I’m working on some heavy NSTextView, NSScrollView, NSClipView type stuff in MarsEdit. This stuff is fraught with peril because of the intricate contract between the three classes to get everything in a text view, including its margins, scrolling offset, scroll bars, etc., all working and looking just right.
When faced with a problem I can’t solve by reading the documentation or Googling, I often find myself digging in at times, scratching my head, to Apple’s internal AppKit methods, to try to determine what I’m doing wrong. Or, just to learn with some certainty whether a specific method really does what I think the documentation says it does. Yeah, I’m weird like this.
I was cruising through -[NSClipView scrollToPoint:] today and I came across an enticing little test (actually in the internal _immediateScrollToPoint: support method):
0x7fff82d1e246 <+246>: callq 0x7fff82d20562 ; _NSDebugScrolling
0x7fff82d1e24b <+251>: testb %al, %al
0x7fff82d1e24d <+253>: je 0x7fff82d20130 ; <+8160>
0x7fff82d1e253 <+259>: movq -0x468(%rbp), %rdi
0x7fff82d1e25a <+266>: callq 0x7fff8361635e ; symbol stub for: NSStringFromSelector
0x7fff82d1e25f <+271>: movq %rax, %rcx
0x7fff82d1e262 <+274>: xorl %ebx, %ebx
0x7fff82d1e264 <+276>: leaq -0x118d54fb(%rip), %rdi ; @“Exiting %@ scrollHoriz == scrollVert == 0″
0x7fff82d1e26b <+283>: xorl %eax, %eax
0x7fff82d1e26d <+285>: movq %rcx, %rsi
0x7fff82d1e270 <+288>: callq 0x7fff83616274 ; symbol stub for: NSLog
Hey, _NSDebugScrolling? That sounds like something I could use right about now. It looks like AppKit is prepared to spit out some number of logging messages to benefit debugging this stuff, under some circumstances. So how do I get in on the party? Let’s step into _NSDebugScrolling:
0x7fff82d20562 <+0>: pushq %rbp
0x7fff82d20563 <+1>: movq %rsp, %rbp
0x7fff82d20566 <+4>: pushq %r14
0x7fff82d20568 <+6>: pushq %rbx
0x7fff82d20569 <+7>: movq -0x11677e80(%rip), %rax ; _NSDebugScrolling.cachedValue
0x7fff82d20570 <+14>: cmpq $-0x2, %rax
0x7fff82d20574 <+18>: jne 0x7fff82d20615 ; <+179>
0x7fff82d2057a <+24>: movq -0x116a7ad9(%rip), %rdi ; (void *)0x00007fff751a9b78: NSUserDefaults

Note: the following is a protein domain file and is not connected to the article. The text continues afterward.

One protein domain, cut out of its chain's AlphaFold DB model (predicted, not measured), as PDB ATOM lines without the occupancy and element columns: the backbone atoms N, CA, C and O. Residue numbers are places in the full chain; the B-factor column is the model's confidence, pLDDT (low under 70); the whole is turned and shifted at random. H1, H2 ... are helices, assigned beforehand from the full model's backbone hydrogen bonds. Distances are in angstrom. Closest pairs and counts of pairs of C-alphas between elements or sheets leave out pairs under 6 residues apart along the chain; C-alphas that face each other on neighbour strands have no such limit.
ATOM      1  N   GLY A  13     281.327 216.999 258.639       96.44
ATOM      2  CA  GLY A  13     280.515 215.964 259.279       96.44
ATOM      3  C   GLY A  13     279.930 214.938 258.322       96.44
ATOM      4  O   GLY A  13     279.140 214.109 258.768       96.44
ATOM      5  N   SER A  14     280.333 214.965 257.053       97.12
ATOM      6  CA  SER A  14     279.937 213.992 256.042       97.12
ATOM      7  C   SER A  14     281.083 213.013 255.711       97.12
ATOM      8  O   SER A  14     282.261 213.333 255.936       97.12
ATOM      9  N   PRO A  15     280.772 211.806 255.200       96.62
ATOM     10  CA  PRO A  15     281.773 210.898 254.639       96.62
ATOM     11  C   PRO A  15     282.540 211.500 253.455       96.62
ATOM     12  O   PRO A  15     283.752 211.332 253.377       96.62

0x7fff82d20581 <+31>: movq -0x116d5df8(%rip), %rsi ; “standardUserDefaults”
0x7fff82d20588 <+38>: movq -0x1192263f(%rip), %rbx ; (void *)0x00007fff882ed4c0: objc_msgSend
0x7fff82d2058f <+45>: callq *%rbx
0x7fff82d20591 <+47>: movq -0x116d5fa0(%rip), %rsi ; “objectForKey:”
0x7fff82d20598 <+54>: leaq -0x118ab0cf(%rip), %rdx ; @“NSDebugScrolling”
0x7fff82d2059f <+61>: movq %rax, %rdi
0x7fff82d205a2 <+64>: callq *%rbx
Aha! So all i have to do is set NSDebugScrolling to YES in my app’s preferences, and re-launch to get the benefit of this surely amazing mechanism. Open the Scheme Editor for the active scheme, and add the user defaults key to the arguments passed on launch:
You can see a few other options in there that I sometimes run with. But unlike those, NSDebugScrolling appears to be undocumented. Googling for it yields only one result, where it’s mentioned offhand in a Macworld user forum as something “you could try.”
I re-launched my app, excited to see the plethora of debugging information that would stream across my console, undoubtedly providing the clues to solve whatever vexing little problem led me to stepping through AppKit assembly code in the first place. The results after running and scrolling the content in my app?
Exiting _immediateScrollToPoint: without attempting scroll copy ([self _isPixelAlignedInWindow]=1)
I was a little underwhelmed. To be fair, that might be interesting, if I had any idea what it meant. Given that I’m on a Retina-based Mac, it might indicate that a scrollToPoint: was attempted that would have amounted to a no-op because it was only scrolling, say, one pixel, on a display where scrolling must move by two pixels or more in order to be visible. I’m hoping it’s nothing to worry about.
But what else can I epect to be notified about by this flag? Judging from the assembly language at the top of this post, the way Apple imposes these messages in their code seems to be based on a compile-time macro that expands to always call that internal _NSDebugScrolling method, and then NSLog if it returns true. Based on the assumption that they use the same or similar macro everywhere these debugging logs are injected, I can resort to binary analysis from the Terminal:
otool -tvV AppKit | grep -C 20 _NSDebugScrolling
This dumps the disssembly of the AppKit framework binary, greps for _NSDebugScrolling, and asks that 20 lines of context before and after every match be provided. This gives me a pretty concise little summary of all the calls to _NSDebugScrolling in AppKit. It’s pretty darned concise. In all there are only 7 calls to _NSDebugScrolling, and given the context, you can see the types of NSLog strings would be printed in each case. None of it seems particularly suitable to the type of debugging I’m doing at the moment. It’s more like plumbing feedback from within the framework that would probably mainly be interesting from an internal implementor’s point of view. Which probably explain why this debugging key is not publicized, and is only available to folks who go sticking their nose in assembly code where it doesn’t belong.